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Keeping clients GDPR compliant with B2B data cleansing and analysis

by Julie Knight 1 Nov, 2018

Using data cleansing and analysis to comply with GDPR

The EU General Data Protection Regulation (GDPR) has been one of the most significant pieces of legislation to face businesses in the last two decades.

The new regulation puts a tighter focus on personal data privacy, processing and security, while placing punitive fines on businesses which fail to comply (up to 4% of annual global turnover or €20 million, whichever is highest, for the most severe breaches).

For data suppliers responsible for providing accurate and compliant data to businesses, GDPR presents a significant challenge.

Cleansing databases of potentially illegal data has become a must, both to ensure clients do not fall foul of GDPR regulations as well as avoiding severely damaging your own business in the process.

 

GDPR and email marketing with licensed (bought-in) data

Email marketing is already subject to data compliance law in the shape of the Privacy and Electronics Communications Regulations (PECR) - soon to be replaced by the ePrivacy Regulation, which remains in the pipeline despite some delays.

Under GDPR, a work email address is still classed as personal data - regardless of whether it is a corporate address, or that of an employee of a partnership or a sole trader.

PECR deals with gaining permission to send marketing by email. The general rule is that you must gain 'prior consent' before sending marketing emails, but exemptions exist within a B2B environment (ie. corporates) which allow emails to be sent to employees without this consent.

Sole traders and partnerships, however, are classed in the same realm as consumers, so require prior consent.

It is essential that any data being provided to clients complies with this very specific requirement i.e. that it is solely for B2B marketing.

 

Email marketing and "legitimate interest"

This ability to continue emailing corporates falls under the confines of "legitimate interest" and will allow you or your clients to email without consent as long as:

  • Companies fit the criteria of a limited company, public limited company, limited liability partnership or government department
  • Any corporate employees are still able to easily opt-out of further communication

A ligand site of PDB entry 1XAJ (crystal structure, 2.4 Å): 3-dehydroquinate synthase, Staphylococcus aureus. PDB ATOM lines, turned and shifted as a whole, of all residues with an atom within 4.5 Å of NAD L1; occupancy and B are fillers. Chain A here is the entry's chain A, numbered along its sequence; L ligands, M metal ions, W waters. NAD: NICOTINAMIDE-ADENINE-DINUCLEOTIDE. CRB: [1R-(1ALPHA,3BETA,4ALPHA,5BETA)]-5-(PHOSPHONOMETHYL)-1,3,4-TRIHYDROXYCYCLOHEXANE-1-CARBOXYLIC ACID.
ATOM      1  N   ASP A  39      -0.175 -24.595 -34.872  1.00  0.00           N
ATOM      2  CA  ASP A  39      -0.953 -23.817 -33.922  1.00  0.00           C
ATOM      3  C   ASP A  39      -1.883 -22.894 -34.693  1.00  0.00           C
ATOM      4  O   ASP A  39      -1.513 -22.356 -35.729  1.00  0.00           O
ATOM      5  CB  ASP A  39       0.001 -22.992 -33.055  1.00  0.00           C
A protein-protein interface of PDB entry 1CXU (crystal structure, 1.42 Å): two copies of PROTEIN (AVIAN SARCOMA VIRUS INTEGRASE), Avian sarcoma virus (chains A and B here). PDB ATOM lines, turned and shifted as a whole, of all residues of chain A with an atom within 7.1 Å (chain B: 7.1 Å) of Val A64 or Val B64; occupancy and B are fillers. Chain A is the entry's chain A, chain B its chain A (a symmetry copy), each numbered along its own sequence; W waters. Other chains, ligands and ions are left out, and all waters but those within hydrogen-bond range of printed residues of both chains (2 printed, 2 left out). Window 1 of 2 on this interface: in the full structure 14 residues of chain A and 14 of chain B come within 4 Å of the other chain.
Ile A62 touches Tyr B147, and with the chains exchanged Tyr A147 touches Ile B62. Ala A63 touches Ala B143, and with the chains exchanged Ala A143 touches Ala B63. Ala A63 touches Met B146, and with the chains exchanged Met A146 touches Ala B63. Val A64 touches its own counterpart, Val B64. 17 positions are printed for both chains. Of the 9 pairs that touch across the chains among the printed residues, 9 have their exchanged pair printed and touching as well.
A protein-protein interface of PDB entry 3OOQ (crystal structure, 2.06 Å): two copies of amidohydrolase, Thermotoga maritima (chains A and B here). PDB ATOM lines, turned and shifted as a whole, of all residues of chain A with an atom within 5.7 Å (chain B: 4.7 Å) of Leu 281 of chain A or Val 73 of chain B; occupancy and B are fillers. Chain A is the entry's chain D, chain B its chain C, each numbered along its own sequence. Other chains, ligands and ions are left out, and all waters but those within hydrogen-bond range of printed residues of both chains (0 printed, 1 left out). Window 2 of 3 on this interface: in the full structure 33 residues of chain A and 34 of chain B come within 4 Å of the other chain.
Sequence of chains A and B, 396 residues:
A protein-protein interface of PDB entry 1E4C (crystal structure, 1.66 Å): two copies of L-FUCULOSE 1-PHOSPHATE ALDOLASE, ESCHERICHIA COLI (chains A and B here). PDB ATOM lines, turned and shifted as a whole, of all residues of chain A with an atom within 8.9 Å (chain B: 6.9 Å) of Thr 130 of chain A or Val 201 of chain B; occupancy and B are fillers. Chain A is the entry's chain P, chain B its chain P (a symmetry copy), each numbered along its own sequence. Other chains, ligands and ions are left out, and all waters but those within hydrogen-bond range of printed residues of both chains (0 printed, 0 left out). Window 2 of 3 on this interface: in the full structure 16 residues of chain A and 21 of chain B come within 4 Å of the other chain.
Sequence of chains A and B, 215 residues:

• Products or services being marketed can only be bought for professional purposes
  • The sender is easily identifiable and provides contact details

At Marketscan we have created one of the largest, legally compliant email feeds in the UK, ensuring both you and your clients meet the GDPR requirement.

Using the Marketscan Megabase we can quickly compare your data with our file to ensure information is legally compliant, as demonstrated by the chart below:

 

image-2

 

This shows the breakdown of data matched against a company record with a registration number (green) which can be marketed to under legitimate interest.

Megabase also shows those companies which match a corporate record, but may not have a registration number, so need further clarification on whether they can be marketed to.

Additionally, it identifies companies that have not matched our database and are recommended for manual verification before contacting.

 

Data cleansing and telephone communications

While much of today's marketing communication is done online or via a digital channel, it can be easy for a client to overlook existing sources of telephone contact details that should no longer be stored or accessed.

Part of your data cleansing should ensure that clients' prospects are not registered with The Telephone Preference Service (TPS) and the Corporate Telephone Preference Service (CTPS). Individuals on these registers have "opted-out" of receiving unsolicited sales calls and should be flagged so they are not called.

Considering that the Information Commissioner's Office can now impose significant fines for making unsolicited marketing calls, your data cleansing routines should ensure clients remain compliant.

The below graph demonstrates how we can help identify those contact details which are - or are not - registered with either the TPS or CTPS and ensure your client's data meets current legislation:

 

image-3

 

Cleansing data lists of irrelevant and illegal data is now more important than ever. We fully expect to see more businesses recognising this requirement in the coming months, especially as firms become familiar with the GDPR and other regulations, and as the penalties for non-compliance become clearer.

Ensuring that data lists are up to date is not just essential for data protection compliance; it also helps to reduce the costs of marketing campaigns and provides the opportunity for higher response rates and success than those businesses relying on older data sets.

 

An opportunity in new data rules

While much of GDPR and other data regulations present a challenge for businesses when it comes to their contact databases, it also creates opportunities to interact with a more focused and engaged one.

By helping your clients analyse and cleanse their database of illegal and non-compliant contact information, you not only give them the best chances of success in their own campaign, but increase your own ROI and reputation as a supplier of targeted, actionable and compliant data.

 

To find out how Marketscan can help you help your clients with their data cleansing and analysis requirements, click here.

Topics: data

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